Texas A&M: 92 Texas A&M Instructors Earn Credentials Through Instructional Excellence Project

Texas A&M University’s Center for Teaching Excellence (CTE) celebrated at a ceremony this month 92 instructors who earned credentials through the Instructional Excellence Project. To date, 160 have earned at least one credential through the initiative.

Faculty who participate in the project engage with one of many courses offered by the Association of College and University Educators (ACUE). Courses promote evidence-based teaching practices proven to close equity gaps and promote student success. They are locally facilitated by consultants from the CTE.

Newly credentialed faculty recognized at the ceremony represented the flagship campus in College Station and its branch and partner campuses. Watch parties were hosted at Texas A&M University-Galveston and at the Higher Education Center at McAllen, both of which have had significant engagement with the Instructional Excellence Project since it launched in fall 2020.

“At the Center for Teaching Excellence, we take pride in offering our faculty a variety of opportunities that meet them where they are and speak to the unique needs of their classrooms and their students,” says Debra Fowler, director of the Center for Teaching Excellence.

Speaking at the ceremony, Patrick Louchouarn, interim vice provost for Faculty Affairs and Interdisciplinary Initiatives, noted the scale of the program’s impact. “This year alone, ACUE-trained faculty taught about 1,700 course sections at Texas A&M University,” he said. “Added to last year’s impact, that’s a total of 2,510 course sections taught since the inception of the Instructional Excellence Project. That translates to about 49,000 students taught by ACUE faculty this year alone; and about 76,500 students since the beginning of this initiative.”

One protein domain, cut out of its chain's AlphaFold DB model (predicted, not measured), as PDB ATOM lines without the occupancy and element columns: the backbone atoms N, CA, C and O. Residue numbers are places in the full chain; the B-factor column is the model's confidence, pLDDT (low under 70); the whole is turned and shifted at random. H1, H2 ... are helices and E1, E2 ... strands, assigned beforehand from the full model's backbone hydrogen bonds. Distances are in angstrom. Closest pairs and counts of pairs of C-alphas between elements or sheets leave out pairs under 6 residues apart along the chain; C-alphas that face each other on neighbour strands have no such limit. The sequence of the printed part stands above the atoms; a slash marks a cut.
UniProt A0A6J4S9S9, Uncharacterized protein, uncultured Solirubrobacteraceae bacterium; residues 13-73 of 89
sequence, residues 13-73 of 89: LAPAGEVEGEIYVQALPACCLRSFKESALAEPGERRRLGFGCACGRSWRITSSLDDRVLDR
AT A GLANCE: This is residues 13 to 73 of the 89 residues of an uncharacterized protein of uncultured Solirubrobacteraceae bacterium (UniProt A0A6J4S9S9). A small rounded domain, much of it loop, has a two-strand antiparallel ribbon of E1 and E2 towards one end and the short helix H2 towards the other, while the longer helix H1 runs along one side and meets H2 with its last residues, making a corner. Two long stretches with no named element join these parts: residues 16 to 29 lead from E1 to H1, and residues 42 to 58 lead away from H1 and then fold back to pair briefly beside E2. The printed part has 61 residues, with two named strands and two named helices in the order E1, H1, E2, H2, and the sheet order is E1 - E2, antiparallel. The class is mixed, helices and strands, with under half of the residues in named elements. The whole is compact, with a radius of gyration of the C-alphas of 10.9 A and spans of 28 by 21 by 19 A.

ACUE’s courses are based on more than three decades of research that show how effective teaching improves the outcomes for all students. According to independently validated research, students enrolled in courses taught by ACUE-credentialed faculty are more engaged in learning, more likely to complete courses, and more likely to express satisfaction with the instruction received. Research also shows a significant reduction in equity gaps for students enrolled with ACUE-credentialed faculty; at one institution, the gap in the likelihood of passing courses between Black and white students was cut in half.

“As faculty, each of us contributes to creating a culture of teaching excellence at the university by virtue of how we show up in our roles as instructors,” Associate Vice President for Faculty Affairs and Associate Provost for Faculty Success Heather Wilkinson said. “I appreciate the ACUE participants for investing in themselves and thereby contributing to both the culture of teaching excellence and the culture of mentoring, and also to making Texas A&M University a best place to live, work, and learn.”

Fowler noted the program wouldn’t be possible without support from Faculty Affairs and The Texas A&M University System. “We are very grateful to be supported by tireless supporters of instructional excellence from the Texas A&M University System Office – Dr. James Hallmark and Dr. Shonda Gibson,” Fowler said.

The summer course, Designing Student-Centered and Equitable Courses, planned to accept applications until May 27, 2022 but is already full. Applications for fall courses will soon open and are expected to fill quickly.

The Instructional Excellence Project was launched in 2020 with a grant from the National Association of System Heads. Due to the project’s success, the Texas A&M University System Board of Regents provided resources that turned the one-year opportunity into a four-year initiative.

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